Too often kit airplane designers trim the size of the tail to maximize the airspeed. Lancair got the tail size compromise on this airplane just right.
There is no difference, aft of the firewall, between the piston and turbine versions. The cabin is spacious for four, with a lot of rear legroom. The door opposite the pilot provides easy entry to the front and rear seats, and closes with a comfortable clunk that you would expect in a pressure vessel with a 5-psi differential. A reasonably large baggage door is on the opposite side of the fuselage behind the rear seats; it could be used to egress the airplane in an emergency.
My cockpit partner for the flight was Peter Zaccagino, president of High Performance Aircraft Training, the authorized factory training partner for Lancair. He provided a simple and concise checklist that was normal until we got to “Engine Start.” The checklist is basically this. Boost pump: Auto. Ignition switch: On. Starter switch: Push.
No priming, no mixture lever and no concern about hot starts—the TEO-540 starts like a car. Once running, everything proceeded normally until the runup, where things got interesting again. When the oil temp reaches 100°, advance the throttle to 1800 rpm and push the PFA button (PFA means pre-flight actions). The computer does everything. It will cycle the prop (the electric prop governor was not installed in this airplane), check the ignition, verify that everything is functioning normally and extinguish an annunciator light labeled NTO (no takeoff).
Should faults occur in flight, the NTO light will illuminate. There is also a TLD (time limited dispatch) light. Think of it as the check-engine light on your car—except don’t ignore it like you do in your leased Toyota, OK? If the engine senses a minor anomaly, it will illuminate the TLD light and start a timer allowing 20 hours of flight time for you to resolve the issue, at which point the NTO light would illuminate. Whatever fault triggered the light is stored by the engine computer for retrieval by your A&P, again just like your car. It’ll tell him what’s sick.
The horizontal stabilizer is a constant-chord design with a conventional elevator and an electrically actuated trimtab.
Hey, Ho. Let’s Go
Assuming those lights are clear, all that is required on takeoff is to push the power lever to the stop. The electro-hydraulic wastegate controller regulates the manifold pressure at 42 inches. The 350-hp Lycoming does not launch the Evolution like a 750-hp PT6A-135, but the acceleration is brisk, the rotation smooth, and again we were reminded that the Evolution is an airplane that is happy in the air. We joined with a Beech A-36 Bonanza and the combination of comfortable control pressures and wonderful handling characteristics made close formation flying a breeze.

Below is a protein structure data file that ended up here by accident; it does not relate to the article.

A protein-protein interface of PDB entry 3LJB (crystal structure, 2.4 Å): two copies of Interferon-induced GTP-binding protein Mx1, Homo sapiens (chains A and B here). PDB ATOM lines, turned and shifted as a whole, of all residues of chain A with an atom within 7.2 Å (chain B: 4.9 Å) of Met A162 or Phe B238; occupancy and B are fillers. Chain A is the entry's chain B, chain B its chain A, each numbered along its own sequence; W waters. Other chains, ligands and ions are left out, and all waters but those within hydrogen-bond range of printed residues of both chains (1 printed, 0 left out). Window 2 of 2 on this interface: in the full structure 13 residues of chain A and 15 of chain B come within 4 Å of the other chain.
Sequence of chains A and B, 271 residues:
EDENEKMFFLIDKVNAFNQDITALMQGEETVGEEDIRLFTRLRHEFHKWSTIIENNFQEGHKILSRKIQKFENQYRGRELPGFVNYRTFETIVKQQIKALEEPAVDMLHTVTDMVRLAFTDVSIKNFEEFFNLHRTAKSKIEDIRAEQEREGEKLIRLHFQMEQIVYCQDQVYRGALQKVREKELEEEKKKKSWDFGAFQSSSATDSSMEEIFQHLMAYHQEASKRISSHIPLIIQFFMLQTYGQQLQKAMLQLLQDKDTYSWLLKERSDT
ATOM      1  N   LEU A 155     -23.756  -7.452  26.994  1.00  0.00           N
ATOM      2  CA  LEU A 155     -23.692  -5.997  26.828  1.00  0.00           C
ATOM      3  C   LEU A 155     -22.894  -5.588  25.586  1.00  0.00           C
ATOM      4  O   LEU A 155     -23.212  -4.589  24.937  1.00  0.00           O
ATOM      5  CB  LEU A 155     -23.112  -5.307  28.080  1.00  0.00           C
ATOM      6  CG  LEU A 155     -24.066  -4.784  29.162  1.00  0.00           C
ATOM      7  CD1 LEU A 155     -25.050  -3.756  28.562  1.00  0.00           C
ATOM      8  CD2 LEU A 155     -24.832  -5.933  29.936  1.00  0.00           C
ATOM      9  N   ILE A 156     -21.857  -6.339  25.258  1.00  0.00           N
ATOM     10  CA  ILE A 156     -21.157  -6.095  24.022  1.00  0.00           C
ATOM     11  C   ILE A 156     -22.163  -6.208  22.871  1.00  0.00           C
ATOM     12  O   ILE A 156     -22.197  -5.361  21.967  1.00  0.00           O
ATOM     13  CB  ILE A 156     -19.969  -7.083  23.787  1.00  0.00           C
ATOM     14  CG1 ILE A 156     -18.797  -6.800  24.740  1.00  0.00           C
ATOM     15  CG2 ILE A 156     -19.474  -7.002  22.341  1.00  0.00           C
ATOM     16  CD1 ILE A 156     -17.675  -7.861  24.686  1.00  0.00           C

The single-lever power control meant no need to worry about mixture, and the engine even protects the turbo from shock cooling by leaning aggressively when it senses rapid power reductions sometimes needed in a formation flight. This protects the engine and turbocharger from major and rapid temperature changes.
The pressurized baggage door and the baggage compartment are large enough to easily accept the biggest bags or a trade-show booth.
After loitering at the low power settings of the photo shoot, we pushed the lever up to 39 inches for our climb to altitude. For a moment I notice the slightest roughness, and then just as quickly it is gone, likely a result of the system fine-tuning itself on the fly, so to speak. Let’s remember too that this package is still very much in the development phase. Little quirks like this can be expected during the early flights, but they should be cleared before customers get this package.
Climbing through 5000 feet at 39 inches/2500 rpm the airplane was climbing 1050 fpm at 140 KIAS, burning 34.4 gph with CHTs below 400°. At 12,500 feet, nothing had changed but the CHTs, which had started to rise. They were, at this point, in the range of 413° to 446°, a spread that suggests an imbalance of cooling-air flow in the prototype aircraft’s cowling. It should go without saying that fine-tuning of an engine’s cooling is one of the most difficult tasks facing an engineering group, and it can be a moving target when software changes to systems like the IE2 introduce more variables.
The climb through FL180 at the same 140 KIAS—but at 36 inches MP—had the fuel flow down to 25 gph and a CHT range of 345° to 469°.
Do these temps seem high to you? Well, Lycoming says that the IE2 engine can operate and survive with much higher CHTs than we are accustomed to or comfortable with. The protection provided by the elaborate sensors and precise engine control allows operations at temperatures that would destroy a manually regulated engine.
The propeller speed will be set by an electrically controlled prop governor.
Again, the engine we flew was still very much a prototype. We had hoped to climb to the engine’s proposed certified ceiling of FL250, but at FL210 one cylinder started acting up, a malady attributed to a recent change in the IE2’s programming. All of the other cylinders were within acceptable limits, so we leveled at 21,000 feet and let the airplane accelerate.
With high cruise power of 38 inches/2500 rpm set, soon we were flying 163 KIAS for a TAS of 235 knots, burning 27.2 gph. CHTs were now in the range of 408° to 446°. At the maximum cabin differential of 5 psi, the cabin altitude was a comfortable 5000 feet. In an effort to determine the critical altitude of the engine, I pushed the power lever to the stop, and the manifold pressure went to 41 inches. It wasn’t possible to tell if that was all that was available, or the wastegate was regulating at 41 inches. Either way, the engine has lots of power available at altitude, and overall the system seemed more than capable of maintaining power and cabin pressurization.